Since the first 1G networks launched in the early 80s, wireless networks and supporting technologies have made astounding progress. Building on advances in IP-oriented networks, starting with 3G HSPA Evolution and then WiMax, Verizon took the first leap forward into the “true” LTE market. The rest of the wireless flock would soon follow. This marked the beginning of a mad rush for wireless data and the infrastructure required to carry it. Inspired by ad campaigns for fast 4G LTE speeds, the public clamored to get the latest 4G phones. Promises of “lightning fast” and “largest” or “most reliable 4G LTE network” gave new meaning to owning a phone. It was the revolution the industry had been waiting for. Consumers happily parted with their money for this blazing-fast service. It would seem that the wireless carriers had it made. 

Amid all the excitement a shadow began to creep over the wireless landscape. Over-consumption of data began to strain the wireless carriers’ infrastructure and the average consumer’s experience. The term “data-hogging” became a buzzword. A 2012 study found that 1% of the 1.1 million users tracked within a 24-hour period were consuming 50% of all mobile traffic in that area.[1] Carriers were faced with the harsh reality that their networks would be unable to handle the increase of data consumption if more mobile data users required the same amount. By 2013, 91% of Americans owned cellular phones, 63 percent of whom were using their phones to surf the web.[2]

Customer complaints of dropped calls and slow internet access sent carriers scrambling for solutions. Carriers shifted strategy by rolling customers off of their unlimited data plans and charging overage fees on “excessive” data consumption. They hoped that it would discourage data hogging. This strategy, similar to Comcast’s response to Netflix user consumption on their network, was merely a Band-Aid over a gushing infrastructure wound. The revolution had begun and people were not about to stop consuming data, even if they had to pay more for it.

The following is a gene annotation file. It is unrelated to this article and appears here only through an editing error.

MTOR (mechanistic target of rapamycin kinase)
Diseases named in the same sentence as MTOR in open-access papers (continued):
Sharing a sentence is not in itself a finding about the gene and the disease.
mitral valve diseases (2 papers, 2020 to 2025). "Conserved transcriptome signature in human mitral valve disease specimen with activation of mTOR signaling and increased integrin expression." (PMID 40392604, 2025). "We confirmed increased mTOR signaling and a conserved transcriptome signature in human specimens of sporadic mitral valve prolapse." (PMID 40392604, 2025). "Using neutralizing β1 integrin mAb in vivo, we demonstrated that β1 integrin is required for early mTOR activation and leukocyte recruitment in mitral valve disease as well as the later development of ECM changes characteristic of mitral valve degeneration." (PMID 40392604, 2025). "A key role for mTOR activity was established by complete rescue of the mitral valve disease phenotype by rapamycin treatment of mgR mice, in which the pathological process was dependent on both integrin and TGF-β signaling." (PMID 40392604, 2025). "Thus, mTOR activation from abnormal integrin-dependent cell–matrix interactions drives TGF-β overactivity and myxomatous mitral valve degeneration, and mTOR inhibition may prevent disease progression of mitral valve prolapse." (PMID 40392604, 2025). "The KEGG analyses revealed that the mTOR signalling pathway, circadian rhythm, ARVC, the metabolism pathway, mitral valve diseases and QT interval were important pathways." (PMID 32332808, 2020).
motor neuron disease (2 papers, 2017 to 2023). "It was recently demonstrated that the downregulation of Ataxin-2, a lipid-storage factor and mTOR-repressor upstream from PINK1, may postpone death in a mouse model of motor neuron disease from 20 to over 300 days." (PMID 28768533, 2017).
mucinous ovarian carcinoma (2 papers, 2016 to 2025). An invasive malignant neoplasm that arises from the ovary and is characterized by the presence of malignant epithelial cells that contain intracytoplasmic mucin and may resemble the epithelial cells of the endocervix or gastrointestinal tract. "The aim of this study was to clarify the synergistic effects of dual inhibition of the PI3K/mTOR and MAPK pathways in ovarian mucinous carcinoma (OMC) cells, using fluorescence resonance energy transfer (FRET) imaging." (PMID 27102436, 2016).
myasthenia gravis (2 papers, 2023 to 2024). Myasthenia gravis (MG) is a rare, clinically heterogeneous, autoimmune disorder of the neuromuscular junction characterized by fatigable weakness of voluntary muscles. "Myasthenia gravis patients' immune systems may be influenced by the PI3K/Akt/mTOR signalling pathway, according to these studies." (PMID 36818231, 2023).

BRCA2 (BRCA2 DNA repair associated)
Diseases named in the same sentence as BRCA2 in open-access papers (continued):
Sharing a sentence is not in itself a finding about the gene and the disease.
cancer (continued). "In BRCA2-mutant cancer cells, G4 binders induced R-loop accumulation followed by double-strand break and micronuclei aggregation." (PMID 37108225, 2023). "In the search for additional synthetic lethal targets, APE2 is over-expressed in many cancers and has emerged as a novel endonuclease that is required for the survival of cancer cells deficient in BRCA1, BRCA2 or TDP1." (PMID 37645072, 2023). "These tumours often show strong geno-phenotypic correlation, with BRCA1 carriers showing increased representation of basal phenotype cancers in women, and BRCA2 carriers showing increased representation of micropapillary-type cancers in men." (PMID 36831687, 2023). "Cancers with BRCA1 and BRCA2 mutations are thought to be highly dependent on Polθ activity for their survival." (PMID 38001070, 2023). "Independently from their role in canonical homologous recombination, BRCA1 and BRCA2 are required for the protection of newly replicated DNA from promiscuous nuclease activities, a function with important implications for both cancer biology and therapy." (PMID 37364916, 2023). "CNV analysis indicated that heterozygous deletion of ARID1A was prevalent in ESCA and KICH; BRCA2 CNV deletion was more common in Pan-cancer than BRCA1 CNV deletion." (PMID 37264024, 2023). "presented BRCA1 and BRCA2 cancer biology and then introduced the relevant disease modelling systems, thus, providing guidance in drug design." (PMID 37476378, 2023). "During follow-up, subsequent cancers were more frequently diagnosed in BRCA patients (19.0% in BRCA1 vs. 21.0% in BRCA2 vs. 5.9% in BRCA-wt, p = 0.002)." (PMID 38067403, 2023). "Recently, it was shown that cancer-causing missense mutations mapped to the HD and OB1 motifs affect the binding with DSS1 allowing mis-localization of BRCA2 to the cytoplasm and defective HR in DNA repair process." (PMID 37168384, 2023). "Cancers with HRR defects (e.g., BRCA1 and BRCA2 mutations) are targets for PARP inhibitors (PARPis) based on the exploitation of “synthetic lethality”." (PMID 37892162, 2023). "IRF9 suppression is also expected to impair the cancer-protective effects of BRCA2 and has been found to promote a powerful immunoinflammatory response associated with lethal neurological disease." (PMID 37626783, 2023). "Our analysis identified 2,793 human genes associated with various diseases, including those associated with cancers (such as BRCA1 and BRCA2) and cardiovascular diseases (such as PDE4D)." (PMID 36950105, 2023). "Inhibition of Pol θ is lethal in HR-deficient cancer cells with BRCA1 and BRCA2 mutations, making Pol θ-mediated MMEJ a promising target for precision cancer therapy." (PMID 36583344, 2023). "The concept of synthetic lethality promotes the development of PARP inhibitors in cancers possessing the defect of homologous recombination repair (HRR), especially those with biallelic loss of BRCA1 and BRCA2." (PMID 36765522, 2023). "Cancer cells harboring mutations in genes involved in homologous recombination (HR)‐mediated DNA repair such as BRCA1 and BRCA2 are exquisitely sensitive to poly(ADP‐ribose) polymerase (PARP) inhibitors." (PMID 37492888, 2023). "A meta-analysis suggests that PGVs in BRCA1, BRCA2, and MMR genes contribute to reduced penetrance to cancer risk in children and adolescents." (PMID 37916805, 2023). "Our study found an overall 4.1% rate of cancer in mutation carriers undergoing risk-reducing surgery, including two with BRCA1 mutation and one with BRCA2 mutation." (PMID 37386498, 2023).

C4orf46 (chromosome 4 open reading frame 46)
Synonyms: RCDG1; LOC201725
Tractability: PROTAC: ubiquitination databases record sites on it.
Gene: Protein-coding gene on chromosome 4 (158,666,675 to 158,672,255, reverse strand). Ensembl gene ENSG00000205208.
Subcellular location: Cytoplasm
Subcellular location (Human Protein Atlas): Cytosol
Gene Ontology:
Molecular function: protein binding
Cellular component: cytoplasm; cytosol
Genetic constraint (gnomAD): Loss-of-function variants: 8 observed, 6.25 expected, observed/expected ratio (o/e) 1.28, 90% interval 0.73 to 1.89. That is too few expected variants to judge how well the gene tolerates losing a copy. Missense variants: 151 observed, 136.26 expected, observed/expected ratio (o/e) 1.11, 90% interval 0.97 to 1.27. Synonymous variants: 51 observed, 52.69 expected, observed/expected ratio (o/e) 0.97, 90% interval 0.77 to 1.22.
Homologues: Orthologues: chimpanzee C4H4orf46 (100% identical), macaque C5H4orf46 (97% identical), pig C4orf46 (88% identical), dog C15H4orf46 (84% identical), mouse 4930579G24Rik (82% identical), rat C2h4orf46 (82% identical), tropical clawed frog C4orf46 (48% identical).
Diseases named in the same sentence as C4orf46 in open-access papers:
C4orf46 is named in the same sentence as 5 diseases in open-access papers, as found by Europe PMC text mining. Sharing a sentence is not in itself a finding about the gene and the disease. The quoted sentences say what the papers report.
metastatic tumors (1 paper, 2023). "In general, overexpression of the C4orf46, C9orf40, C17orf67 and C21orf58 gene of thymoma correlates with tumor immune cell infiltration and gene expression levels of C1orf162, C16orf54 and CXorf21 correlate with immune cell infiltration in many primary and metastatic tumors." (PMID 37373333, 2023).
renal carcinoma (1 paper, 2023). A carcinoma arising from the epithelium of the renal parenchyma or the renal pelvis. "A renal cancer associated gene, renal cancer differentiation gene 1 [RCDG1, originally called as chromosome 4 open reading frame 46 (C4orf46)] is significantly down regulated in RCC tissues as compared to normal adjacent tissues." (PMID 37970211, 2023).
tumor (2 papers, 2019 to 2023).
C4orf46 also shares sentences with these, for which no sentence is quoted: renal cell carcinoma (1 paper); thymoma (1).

Recognizing that the wireless data market would only continue to accelerate, major carriers were forced to upgrade their networks. By expanding their tower footprint, exploiting urban markets with small cells, and buying valuable spectrum, these networks have been attempting to alleviate some of their demand issues. Though networks might promise the availability of 4G technology, the truth is it’s not a reality for everyone. Verizon, for example, might have 4G LTE available to 298 million Americans, but not all of their customers get the 4G coverage they crave. Especially in high traffic areas, 1GB download speeds are still above and beyond the ability of carriers to provide. The answer remains, expand infrastructure.

A Towering Obstacle